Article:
Blu-ray Review – Rashomon
If you are a fan of The Criterion Collection, then chances are you already know the name Akira Kurosawa. He is one of the all-time great directors, and is a staple within the collection. Filmmakers today have been influenced by his work. It’s no surprise that he would have more than two dozen of his titles featured in the collection, each exhibiting a mastery of storytelling. One cannot call themselves a cineaste without knowing who he is. Recently, Criterion brought us the Blu-ray upgrade of one of his best and most popular works, Rashomon (1950/Spine #138). Featuring brand new cover art and illustrations, and stuffed with special features both on the disc and in the 44-page booklet, this is one of the must-have items for any movie collector.
The film’s story, on the surface, may seem simple. A brutal rape and murder have taken place deep in the forests of ancient Japan. However, as the trial commences, details of the crime begin to overlap one another. Testimonies contradict, and the truth becomes clouded in mystery. We hear the events told through the eyes of the criminal bandit Tajomaru (Toshiro Mifune), the rape victim Masako (Machiko Kyo), and even from the murdered samurai Takehiro (Masayuki Mori), through the use of a medium. Each person—through their own sense of narcissism and self-importance—recalls the crime differently. Even the woodcutter (Takashi Shimura), who saw the whole thing take place, tells the story through his own prism.
This is what makes it such a compelling and lasting work. Kurosawa is not interested in telling a linear narrative. Instead, we have an examination of what the “truth” really means. We are each the sum of our own lives, and that affects how we view the world. Each of the characters describes the crime differently, but who is right? This is one of the first major films to employ the idea of an “unreliable narrator.” Not only does it have one, it has four. What does it mean to tell the truth, if our perspectives are shaped by our own histories? And if truth is subjective, then what is the meaning of “justice” if all there is to rely on are the contradictory statements of those involved? These are just a few of the questions Kurosawa poses, bringing audiences back decades later to peel through layers and find an answer.
The audio has been upgraded with an uncompressed monaural soundtrack. It has been restored from a 1962 print. Not much can be said about the sound quality, other than it is consistently good throughout. There are no major drops in volume, while at the same time the sound never noticeably stands out. “Solid” would be the best term to use here.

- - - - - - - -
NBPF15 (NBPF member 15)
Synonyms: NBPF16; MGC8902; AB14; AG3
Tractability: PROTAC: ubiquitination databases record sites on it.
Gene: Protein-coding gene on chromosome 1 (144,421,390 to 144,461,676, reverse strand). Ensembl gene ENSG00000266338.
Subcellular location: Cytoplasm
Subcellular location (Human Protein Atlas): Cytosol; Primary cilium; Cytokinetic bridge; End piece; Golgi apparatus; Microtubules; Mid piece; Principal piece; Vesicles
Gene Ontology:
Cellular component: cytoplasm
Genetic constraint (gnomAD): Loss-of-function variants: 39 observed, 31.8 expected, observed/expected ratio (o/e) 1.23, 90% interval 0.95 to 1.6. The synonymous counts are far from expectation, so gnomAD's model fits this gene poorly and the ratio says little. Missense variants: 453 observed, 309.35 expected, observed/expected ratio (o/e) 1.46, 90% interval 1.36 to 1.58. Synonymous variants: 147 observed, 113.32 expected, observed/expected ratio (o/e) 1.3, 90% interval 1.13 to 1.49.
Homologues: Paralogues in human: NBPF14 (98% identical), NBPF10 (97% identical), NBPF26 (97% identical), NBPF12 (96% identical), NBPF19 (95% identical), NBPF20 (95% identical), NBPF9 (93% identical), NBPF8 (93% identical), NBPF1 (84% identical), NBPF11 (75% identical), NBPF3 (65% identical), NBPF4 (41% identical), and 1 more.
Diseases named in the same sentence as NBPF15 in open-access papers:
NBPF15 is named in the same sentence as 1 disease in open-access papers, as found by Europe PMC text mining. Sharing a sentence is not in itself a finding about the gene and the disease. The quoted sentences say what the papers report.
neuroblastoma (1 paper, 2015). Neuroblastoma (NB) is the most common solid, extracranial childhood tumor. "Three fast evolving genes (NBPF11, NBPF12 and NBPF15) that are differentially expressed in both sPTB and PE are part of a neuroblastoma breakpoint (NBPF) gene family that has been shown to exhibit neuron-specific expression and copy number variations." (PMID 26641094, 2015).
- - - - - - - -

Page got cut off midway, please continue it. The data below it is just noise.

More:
Visually, the HD transfer is noticeably improved. Restored from the same 35 mm print from 1962, we get to see how good Kazuo Miyagawa’s cinematography actually was. A lot of dirt and scratches have been removed, while maintaining the original look of the film stock. This allows the use of space to be more apparent, highlighting the specific staging of scenes. Light and shadows have a stronger feel, seen mostly during the flashbacks set in the forest. Overall, I would say Criterion did an excellent job with the transfer.
This release is stuffed with supplements. It may take more time to go through them all than the movie itself.
Japanese-film historian Donald Richie provides the only audio commentary. While mostly insightful, I did feel that it became somewhat dry during certain stretches.
Two documentaries, A Testimony as an Image and The World of Kazuo Miyagawa, focus on the crew that helped make the film happen, from the writers to the assistants and camera operators. These are great behind-the-scenes accounts from the people who were actually there. They remind us that great film art cannot be made by one person alone.
Interviews with actor Takashi Shimura and director Robert Altman are included. It was nice to hear from Shimura—a constant Kurosawa collaborator—because archival interviews with him are few and far between. What I appreciate about the contribution of Altman (himself a great director) is that he had nothing to do with the film. He was simply an admirer who wanted to add his own appreciation. Great artists recognize great artists.
If the video features weren’t enough, the booklet contains an essay by historian Stephen Prince, an excerpt from Kurosawa’s Something Like an Autobiography, and the short stories “Rashomon” and “In a Grove” by Ryunosuke Akutagawa (which helped inspire the movie). These pieces really allow us to see the evolution of the story from the written page to the silver screen.
Rashomon introduced Japan as a major force in cinema. With this Blu-ray update, Criterion has shown once again why they are one of the best in video distribution. From the film transfer to the abundant extras and even the design of the cover, every aspect feels as though meticulous attention was put in. Seek this one out, now.
Overall Release Grade: A